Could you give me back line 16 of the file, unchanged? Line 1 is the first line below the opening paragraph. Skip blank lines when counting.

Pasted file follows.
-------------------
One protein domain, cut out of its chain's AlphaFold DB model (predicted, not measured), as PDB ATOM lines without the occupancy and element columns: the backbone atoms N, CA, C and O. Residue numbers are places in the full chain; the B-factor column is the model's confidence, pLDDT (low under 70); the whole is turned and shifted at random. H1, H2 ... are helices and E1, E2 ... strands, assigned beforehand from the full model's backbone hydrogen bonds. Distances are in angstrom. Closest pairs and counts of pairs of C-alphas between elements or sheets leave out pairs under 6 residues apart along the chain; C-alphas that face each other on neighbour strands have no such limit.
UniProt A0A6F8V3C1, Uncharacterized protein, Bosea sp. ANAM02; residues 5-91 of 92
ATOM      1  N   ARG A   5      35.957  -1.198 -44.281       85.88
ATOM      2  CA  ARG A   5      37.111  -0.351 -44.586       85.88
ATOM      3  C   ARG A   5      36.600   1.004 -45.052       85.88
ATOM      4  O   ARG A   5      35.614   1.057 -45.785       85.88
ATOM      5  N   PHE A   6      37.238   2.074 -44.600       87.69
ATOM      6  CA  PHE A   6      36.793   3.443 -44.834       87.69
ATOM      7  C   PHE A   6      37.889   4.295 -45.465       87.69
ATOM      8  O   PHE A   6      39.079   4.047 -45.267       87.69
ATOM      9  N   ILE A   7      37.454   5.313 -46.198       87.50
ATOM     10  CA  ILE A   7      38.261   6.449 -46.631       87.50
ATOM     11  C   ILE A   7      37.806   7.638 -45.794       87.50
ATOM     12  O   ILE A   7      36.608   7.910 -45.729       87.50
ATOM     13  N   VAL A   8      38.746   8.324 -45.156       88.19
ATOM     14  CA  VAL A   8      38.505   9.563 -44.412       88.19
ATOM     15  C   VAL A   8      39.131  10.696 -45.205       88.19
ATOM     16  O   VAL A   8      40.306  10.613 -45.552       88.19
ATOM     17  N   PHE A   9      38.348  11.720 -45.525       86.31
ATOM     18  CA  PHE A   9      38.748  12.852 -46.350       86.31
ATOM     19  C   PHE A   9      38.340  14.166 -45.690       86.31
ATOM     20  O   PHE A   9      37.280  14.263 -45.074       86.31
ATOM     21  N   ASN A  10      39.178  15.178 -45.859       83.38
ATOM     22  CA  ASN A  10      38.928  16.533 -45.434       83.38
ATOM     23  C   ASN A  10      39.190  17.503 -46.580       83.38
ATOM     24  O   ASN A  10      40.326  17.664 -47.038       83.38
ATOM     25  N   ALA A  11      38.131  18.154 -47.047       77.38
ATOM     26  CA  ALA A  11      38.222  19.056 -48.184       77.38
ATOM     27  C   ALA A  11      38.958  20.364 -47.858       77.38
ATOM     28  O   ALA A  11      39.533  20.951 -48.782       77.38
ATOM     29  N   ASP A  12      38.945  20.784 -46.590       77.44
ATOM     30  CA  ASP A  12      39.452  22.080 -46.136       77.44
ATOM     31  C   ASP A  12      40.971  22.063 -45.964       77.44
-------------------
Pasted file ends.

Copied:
ATOM     15  C   VAL A   8      39.131  10.696 -45.205       88.19